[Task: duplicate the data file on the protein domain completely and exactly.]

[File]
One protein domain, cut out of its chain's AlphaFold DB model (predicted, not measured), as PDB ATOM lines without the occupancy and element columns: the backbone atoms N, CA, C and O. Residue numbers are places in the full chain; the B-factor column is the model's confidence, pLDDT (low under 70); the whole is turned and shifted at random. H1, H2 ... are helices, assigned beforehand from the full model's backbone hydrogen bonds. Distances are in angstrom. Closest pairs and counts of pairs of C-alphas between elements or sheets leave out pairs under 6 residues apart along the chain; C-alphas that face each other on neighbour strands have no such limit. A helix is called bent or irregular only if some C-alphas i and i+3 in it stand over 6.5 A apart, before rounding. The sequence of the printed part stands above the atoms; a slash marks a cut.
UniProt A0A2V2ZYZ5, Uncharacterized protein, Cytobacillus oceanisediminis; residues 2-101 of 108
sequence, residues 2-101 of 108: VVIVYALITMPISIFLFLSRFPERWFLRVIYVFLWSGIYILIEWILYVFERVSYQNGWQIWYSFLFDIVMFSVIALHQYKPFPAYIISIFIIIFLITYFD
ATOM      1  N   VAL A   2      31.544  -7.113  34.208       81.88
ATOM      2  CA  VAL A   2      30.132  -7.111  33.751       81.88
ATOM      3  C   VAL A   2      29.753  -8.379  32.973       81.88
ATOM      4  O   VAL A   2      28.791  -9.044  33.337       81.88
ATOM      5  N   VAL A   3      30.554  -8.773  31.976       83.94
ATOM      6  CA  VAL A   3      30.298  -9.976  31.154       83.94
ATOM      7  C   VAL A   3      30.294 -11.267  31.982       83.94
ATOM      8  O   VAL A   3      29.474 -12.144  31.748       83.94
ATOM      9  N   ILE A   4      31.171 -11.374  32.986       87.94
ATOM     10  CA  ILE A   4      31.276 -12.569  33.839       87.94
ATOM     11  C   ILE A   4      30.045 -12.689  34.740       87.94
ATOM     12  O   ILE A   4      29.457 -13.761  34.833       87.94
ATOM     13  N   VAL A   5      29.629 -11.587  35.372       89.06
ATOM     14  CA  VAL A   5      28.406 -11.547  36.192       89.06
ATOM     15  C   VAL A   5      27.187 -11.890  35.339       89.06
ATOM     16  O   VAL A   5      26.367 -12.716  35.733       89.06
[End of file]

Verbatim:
One protein domain, cut out of its chain's AlphaFold DB model (predicted, not measured), as PDB ATOM lines without the occupancy and element columns: the backbone atoms N, CA, C and O. Residue numbers are places in the full chain; the B-factor column is the model's confidence, pLDDT (low under 70); the whole is turned and shifted at random. H1, H2 ... are helices, assigned beforehand from the full model's backbone hydrogen bonds. Distances are in angstrom. Closest pairs and counts of pairs of C-alphas between elements or sheets leave out pairs under 6 residues apart along the chain; C-alphas that face each other on neighbour strands have no such limit. A helix is called bent or irregular only if some C-alphas i and i+3 in it stand over 6.5 A apart, before rounding. The sequence of the printed part stands above the atoms; a slash marks a cut.
UniProt A0A2V2ZYZ5, Uncharacterized protein, Cytobacillus oceanisediminis; residues 2-101 of 108
sequence, residues 2-101 of 108: VVIVYALITMPISIFLFLSRFPERWFLRVIYVFLWSGIYILIEWILYVFERVSYQNGWQIWYSFLFDIVMFSVIALHQYKPFPAYIISIFIIIFLITYFD
ATOM      1  N   VAL A   2      31.544  -7.113  34.208       81.88
ATOM      2  CA  VAL A   2      30.132  -7.111  33.751       81.88
ATOM      3  C   VAL A   2      29.753  -8.379  32.973       81.88
ATOM      4  O   VAL A   2      28.791  -9.044  33.337       81.88
ATOM      5  N   VAL A   3      30.554  -8.773  31.976       83.94
ATOM      6  CA  VAL A   3      30.298  -9.976  31.154       83.94
ATOM      7  C   VAL A   3      30.294 -11.267  31.982       83.94
ATOM      8  O   VAL A   3      29.474 -12.144  31.748       83.94
ATOM      9  N   ILE A   4      31.171 -11.374  32.986       87.94
ATOM     10  CA  ILE A   4      31.276 -12.569  33.839       87.94
ATOM     11  C   ILE A   4      30.045 -12.689  34.740       87.94
ATOM     12  O   ILE A   4      29.457 -13.761  34.833       87.94
ATOM     13  N   VAL A   5      29.629 -11.587  35.372       89.06
ATOM     14  CA  VAL A   5      28.406 -11.547  36.192       89.06
ATOM     15  C   VAL A   5      27.187 -11.890  35.339       89.06
ATOM     16  O   VAL A   5      26.367 -12.716  35.733       89.06